Kyle Rittenhouse, who killed two rioters and injured a third in self-defense during a 2020 riot in Kenosha, Wis., will get to keep a portion of the $2 million in bail money that was raised by his supporters to keep the teen out of jail during his homicide trial last year.
Wisconsin Judge Bruce Schroeder approved the disbursement of the $2 million on Friday after Rittenhouse attorney Mark Richards filed a motion seeking the sum, according to Kenosha News.
Judge Schroeder agreed to allow the money to be distributed to multiple parties: actor and fund donor Ricky Schroder will receive $150,000, and both Richards and Dimmer S.C. Law Firm and the FightBack Foundation will receive $925,000.
Richards declined to reveal how much of the bail money Rittenhouse, now 19, will receive.
Prior to Schroeder’s decision, the Patent and Trademark Hedge Fund Trust also filed a motion for the sum, claiming that they deserve the money because they are the creditors of John Pierce, who first represented Rittenhouse.
“It was never John Pierce’s money,” Richards said. “It went into his trust account, not his business account. These people from California came in, and without ever filing the documents, said ‘We want money.’ They were just trying to muck up a settlement and receive something for ‘go away, nuisance fees,’ which we were never going to do.”
“They can do whatever they want in civil court,” he added. “But we, as Rittenhouse or FightBack, have absolutely no obligation or anything to them. They can sue John Pierce, which they’ve already done. Go ahead, sue them again.”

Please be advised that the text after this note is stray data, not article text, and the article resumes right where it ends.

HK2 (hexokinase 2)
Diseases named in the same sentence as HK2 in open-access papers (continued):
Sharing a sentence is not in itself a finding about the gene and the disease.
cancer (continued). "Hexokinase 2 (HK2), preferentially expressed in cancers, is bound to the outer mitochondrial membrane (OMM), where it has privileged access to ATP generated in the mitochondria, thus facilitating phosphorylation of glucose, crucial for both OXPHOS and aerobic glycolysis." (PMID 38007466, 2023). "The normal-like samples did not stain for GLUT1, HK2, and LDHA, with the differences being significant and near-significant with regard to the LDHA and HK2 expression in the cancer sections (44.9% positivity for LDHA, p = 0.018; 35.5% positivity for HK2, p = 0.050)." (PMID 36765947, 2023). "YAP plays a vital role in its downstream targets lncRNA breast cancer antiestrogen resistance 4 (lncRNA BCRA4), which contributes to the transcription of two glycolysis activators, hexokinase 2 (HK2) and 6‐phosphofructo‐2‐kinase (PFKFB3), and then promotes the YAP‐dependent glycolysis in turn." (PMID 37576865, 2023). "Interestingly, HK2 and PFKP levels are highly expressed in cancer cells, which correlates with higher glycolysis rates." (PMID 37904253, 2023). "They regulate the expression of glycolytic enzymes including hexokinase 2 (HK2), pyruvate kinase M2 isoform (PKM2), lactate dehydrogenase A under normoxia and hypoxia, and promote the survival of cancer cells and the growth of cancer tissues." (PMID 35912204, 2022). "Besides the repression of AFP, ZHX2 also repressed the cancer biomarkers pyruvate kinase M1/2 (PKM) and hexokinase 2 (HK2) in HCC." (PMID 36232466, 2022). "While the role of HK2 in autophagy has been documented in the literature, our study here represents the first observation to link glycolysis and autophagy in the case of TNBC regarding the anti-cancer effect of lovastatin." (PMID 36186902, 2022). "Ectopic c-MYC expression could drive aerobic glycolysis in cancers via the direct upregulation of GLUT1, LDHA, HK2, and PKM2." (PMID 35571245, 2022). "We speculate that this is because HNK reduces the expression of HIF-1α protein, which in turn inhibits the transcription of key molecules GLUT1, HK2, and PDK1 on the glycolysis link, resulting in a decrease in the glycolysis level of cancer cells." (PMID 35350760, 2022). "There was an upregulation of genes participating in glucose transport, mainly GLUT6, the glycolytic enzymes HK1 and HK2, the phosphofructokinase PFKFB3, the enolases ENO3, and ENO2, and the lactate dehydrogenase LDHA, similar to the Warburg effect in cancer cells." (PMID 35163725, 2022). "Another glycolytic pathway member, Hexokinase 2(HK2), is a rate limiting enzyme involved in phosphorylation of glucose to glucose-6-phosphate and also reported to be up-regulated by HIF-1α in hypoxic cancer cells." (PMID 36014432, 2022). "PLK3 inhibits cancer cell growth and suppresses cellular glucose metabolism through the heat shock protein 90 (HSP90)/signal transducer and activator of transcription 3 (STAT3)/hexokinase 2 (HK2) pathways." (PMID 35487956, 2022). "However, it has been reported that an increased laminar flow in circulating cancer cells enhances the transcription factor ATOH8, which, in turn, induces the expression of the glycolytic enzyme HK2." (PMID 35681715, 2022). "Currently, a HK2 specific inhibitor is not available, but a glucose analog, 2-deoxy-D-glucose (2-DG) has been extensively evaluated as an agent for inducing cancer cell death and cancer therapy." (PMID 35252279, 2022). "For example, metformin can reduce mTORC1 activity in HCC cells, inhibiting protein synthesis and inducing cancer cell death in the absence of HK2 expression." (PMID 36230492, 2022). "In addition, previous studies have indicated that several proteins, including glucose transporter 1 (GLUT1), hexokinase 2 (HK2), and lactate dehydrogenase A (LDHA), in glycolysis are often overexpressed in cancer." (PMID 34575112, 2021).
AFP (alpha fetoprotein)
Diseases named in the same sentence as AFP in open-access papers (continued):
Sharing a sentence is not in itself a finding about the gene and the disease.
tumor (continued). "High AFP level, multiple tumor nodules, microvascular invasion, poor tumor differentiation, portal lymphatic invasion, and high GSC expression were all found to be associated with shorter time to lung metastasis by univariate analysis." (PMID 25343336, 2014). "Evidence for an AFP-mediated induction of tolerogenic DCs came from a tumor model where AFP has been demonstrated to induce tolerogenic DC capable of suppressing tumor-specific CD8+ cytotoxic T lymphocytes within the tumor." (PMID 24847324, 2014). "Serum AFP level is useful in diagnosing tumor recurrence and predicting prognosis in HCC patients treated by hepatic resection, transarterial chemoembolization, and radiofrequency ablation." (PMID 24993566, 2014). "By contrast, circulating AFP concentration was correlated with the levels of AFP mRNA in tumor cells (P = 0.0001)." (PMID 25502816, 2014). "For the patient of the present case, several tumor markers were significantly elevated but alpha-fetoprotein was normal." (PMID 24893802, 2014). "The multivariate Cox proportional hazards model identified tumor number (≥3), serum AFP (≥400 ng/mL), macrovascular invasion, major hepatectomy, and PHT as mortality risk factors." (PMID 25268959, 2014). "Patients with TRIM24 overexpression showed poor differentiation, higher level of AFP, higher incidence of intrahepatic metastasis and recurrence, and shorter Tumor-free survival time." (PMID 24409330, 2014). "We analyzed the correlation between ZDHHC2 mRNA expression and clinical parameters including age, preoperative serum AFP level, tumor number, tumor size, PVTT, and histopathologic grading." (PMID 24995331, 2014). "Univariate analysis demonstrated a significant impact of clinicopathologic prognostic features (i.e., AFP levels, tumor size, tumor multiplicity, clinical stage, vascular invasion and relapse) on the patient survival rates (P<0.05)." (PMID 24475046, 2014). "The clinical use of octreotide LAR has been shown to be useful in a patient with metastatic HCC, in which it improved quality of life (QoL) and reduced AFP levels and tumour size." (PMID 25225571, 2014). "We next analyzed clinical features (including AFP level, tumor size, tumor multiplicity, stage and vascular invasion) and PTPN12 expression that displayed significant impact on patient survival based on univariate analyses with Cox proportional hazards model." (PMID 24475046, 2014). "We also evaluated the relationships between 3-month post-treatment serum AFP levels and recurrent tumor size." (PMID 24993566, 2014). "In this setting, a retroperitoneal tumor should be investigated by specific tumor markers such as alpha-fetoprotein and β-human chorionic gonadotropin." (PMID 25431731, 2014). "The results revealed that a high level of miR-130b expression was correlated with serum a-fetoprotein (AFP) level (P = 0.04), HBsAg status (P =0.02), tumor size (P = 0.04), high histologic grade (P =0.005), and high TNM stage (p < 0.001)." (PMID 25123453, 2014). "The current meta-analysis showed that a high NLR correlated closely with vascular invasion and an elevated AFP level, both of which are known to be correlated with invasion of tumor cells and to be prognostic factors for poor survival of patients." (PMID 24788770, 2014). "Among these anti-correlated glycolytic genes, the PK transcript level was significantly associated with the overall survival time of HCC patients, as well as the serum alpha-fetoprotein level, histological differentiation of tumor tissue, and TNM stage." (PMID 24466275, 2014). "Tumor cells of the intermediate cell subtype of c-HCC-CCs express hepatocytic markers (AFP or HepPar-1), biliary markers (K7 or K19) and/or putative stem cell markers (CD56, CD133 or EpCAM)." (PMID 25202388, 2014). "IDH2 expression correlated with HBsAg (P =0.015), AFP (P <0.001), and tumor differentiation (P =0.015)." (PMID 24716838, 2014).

“I’m glad it’s finally taken care of, and I’m glad that the judge did the right thing and signed the stipulation,” said Xavier Solis, an attorney for FightBack Foundation.
Also last week, Judge Schroeder approved an agreement between attorneys that called for the destruction of the AR-15 that Rittenhouse used in self-defense. Assistant District Attorney Thomas Binger said the state crime lab would likely destroy the rifle in April.
Rittenhouse spokesman Dave Hancock told a Kenosha News reporter in a text that the motion was necessary “legal process … The DA (Kenosha County district attorney) must return his belongings. When the rifle is returned, it will be destroyed.”
Hancock has previously said, “There’s nothing to celebrate about that weapon; there isn’t. Kyle has no interest and no want to recover that weapon, and absolutely no interest to sell it or anything.”
According to the Chicago Sun-Times, the agreement included a provision to have the gun’s destruction recorded.